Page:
The stock market is quiet during the Passover holiday but the foreign currency market is stormy, with the shekel weakening sharply in inter-bank trading. The shekel-dollar exchange rate is up 1.28% at 3.24/$ and up 0.19% against the euro at NIS 3.498/€. Since the start of 2022, the shekel has lost 3.6% against the dollar, although the Israeli currency is still 2.2% stronger against the dollar than it was one year ago.
Mizrahi-Tefahot Bank chief economist Ronen Menachem said the weakening of the shekel was possibly due to five factors. "It could be a response to the Consumer Price Index (CPI) for March, which was a little lower than expectations and this could moderate the rate hikes planned by the Bank of Israel. The Bank of Israel put the interest rate up to 0.35% and it could be that the next hike will be lower than planned - for example 0.15%, and that could work to weaken the shekel."
The March CPI rose 0.6%, the Central Bureau of Statistics reported on Friday, while analysts had predicted a rise of 0.8%. Inflation in Israel over the past 12 months is 3.5%, the same figure as last month, although still above the Bank of Israel's annual target range for inflation of 1%-3%, for the third consecutive month. The Bank of Israel last week revised its inflation forecast for 2022 upwards to 3.6% from 2%.
A second reason for the depreciating shekel, according to Menachem, is the strengthening of the dollar on world markets. "We are seeing the war between Russia and Ukraine continuing and there are no signs of a ceasefire, on the contrary, there are negative developments. Currently, and for the near future the dollar will be a safe haven that everybody wants to buy, with its strengthening worldwide causing it to strengthen in Israel."
The third reason for the weakening of the shekel provided by Menachem is that past experience has shown that during the holidays, when trading levels are relatively low, volatility is higher and that can be reflected in the volatility of the shekel.
An additional factor causing the depreciation of the shekel, according to Menachem, is the security tensions of the past few weeks, including the current rioting on the Temple Mount in Jerusalem and incidents in other parts of the country. "It is a tense time and during such periods the shekel tends for short periods to respond by weakening - and that is what we are currently seeing.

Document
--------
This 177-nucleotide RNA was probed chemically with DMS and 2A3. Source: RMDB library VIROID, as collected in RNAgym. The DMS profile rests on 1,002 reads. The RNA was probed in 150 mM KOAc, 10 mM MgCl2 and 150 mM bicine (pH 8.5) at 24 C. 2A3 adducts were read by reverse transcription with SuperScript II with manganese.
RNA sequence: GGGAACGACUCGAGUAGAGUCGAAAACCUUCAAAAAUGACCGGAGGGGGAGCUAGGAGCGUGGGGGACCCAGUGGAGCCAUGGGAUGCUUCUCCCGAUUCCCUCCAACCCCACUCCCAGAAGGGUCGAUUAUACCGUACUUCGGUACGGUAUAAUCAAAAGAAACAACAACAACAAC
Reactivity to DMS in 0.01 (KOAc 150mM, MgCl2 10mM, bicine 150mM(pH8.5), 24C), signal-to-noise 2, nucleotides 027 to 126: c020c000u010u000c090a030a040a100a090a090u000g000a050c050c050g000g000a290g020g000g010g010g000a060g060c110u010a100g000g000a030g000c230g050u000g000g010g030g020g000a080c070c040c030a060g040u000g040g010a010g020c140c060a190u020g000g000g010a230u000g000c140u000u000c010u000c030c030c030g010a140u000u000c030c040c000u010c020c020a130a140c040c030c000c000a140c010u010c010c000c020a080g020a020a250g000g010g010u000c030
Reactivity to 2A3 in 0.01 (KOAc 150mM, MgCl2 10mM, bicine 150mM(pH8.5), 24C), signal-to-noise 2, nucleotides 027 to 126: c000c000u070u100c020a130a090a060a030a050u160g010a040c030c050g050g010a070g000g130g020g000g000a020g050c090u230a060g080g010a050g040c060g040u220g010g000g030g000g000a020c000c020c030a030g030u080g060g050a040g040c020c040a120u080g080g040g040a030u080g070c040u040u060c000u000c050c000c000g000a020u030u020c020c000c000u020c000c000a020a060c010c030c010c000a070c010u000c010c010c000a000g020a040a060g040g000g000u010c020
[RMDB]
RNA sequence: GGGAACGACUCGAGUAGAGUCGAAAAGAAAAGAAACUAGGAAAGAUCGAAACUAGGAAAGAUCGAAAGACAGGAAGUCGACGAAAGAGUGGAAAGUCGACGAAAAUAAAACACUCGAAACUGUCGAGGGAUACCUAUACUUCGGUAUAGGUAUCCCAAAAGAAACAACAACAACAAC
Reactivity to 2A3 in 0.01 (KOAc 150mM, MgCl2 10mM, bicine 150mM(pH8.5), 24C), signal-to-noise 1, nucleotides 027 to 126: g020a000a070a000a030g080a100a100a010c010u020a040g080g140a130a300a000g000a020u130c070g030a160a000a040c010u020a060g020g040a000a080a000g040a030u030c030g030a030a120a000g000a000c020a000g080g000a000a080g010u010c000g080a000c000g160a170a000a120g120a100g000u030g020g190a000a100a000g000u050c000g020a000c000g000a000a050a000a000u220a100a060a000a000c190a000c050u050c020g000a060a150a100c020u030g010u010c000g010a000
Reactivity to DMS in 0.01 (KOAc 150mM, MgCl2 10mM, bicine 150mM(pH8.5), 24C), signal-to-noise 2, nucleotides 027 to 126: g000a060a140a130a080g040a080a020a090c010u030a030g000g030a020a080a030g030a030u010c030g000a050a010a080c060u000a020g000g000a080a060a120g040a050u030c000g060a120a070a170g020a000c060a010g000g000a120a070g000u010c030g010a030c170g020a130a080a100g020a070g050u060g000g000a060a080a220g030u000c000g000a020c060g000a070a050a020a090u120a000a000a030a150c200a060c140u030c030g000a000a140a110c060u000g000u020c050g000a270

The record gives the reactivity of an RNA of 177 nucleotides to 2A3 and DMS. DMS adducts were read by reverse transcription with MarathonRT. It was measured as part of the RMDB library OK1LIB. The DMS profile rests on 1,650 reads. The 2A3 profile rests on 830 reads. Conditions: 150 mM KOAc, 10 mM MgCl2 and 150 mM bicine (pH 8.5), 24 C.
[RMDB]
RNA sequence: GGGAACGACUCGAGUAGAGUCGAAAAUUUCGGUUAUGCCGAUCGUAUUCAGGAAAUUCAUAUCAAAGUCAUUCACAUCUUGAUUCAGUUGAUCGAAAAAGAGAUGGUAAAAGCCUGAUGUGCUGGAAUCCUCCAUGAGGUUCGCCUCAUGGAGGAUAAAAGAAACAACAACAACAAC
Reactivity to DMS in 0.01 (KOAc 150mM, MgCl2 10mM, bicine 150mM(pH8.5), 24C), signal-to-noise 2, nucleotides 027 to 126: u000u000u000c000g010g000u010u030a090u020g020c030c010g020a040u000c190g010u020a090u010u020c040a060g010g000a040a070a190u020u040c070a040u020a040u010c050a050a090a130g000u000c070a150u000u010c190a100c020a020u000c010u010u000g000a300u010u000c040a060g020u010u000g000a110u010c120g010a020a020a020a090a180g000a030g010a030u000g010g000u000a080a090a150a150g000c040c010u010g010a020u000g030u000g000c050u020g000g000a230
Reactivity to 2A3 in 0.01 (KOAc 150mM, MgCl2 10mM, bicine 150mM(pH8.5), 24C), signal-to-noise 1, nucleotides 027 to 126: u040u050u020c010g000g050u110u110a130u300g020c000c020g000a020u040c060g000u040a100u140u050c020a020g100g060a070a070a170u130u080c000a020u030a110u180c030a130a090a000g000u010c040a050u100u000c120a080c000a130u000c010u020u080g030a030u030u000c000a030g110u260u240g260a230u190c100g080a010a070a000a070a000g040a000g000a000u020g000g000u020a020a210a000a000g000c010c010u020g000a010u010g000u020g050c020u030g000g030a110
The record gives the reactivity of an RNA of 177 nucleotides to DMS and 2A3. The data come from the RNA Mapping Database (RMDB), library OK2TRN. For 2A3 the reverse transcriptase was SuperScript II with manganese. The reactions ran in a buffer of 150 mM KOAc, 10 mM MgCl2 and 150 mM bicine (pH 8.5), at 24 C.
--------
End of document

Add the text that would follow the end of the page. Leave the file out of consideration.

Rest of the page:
Alongside the security tensions, the political uncertainty in Israel is the fifth and final reason, according to Menachem, why the shekel is losing ground. Ra'am, United Arab List has suspended its participation in the government coalition, due to the security tensions, raising concerns that after the Passover recess, the Knesset will vote to disperse and there will be new elections. "This is not good news for the capital market, which prefers stability and continuity," Menachem observes. He stresses that only last week Moody's upgrade Israel's rating outlook to "Positive," thanks to Israel's strong fiscal performance and the robustness of its economy but the conditions for the rating remaining unchanged is fiscal stability and continued investments in infrastructures.
"As soon as there are concerns that this will end and we will return again to elections and the expenditure and budgets entailed, and the end to government and the inability to implement government plans that the market is interested in, that works to the detriment of the shekel and the economy and can harm the future readiness of the ratings agencies to continue to recommend the economy, so that the political uncertainty also works to weaken the shekel."
Menachem concluded, "These explanations testify to the continued depreciation of the shekel in the near future, as long as all these circumstances or at least some of them continue to prevail."
Published by Globes, Israel business news - en.globes.co.il - on April 18, 2022.
© Copyright of Globes Publisher Itonut (1983) Ltd., 2022.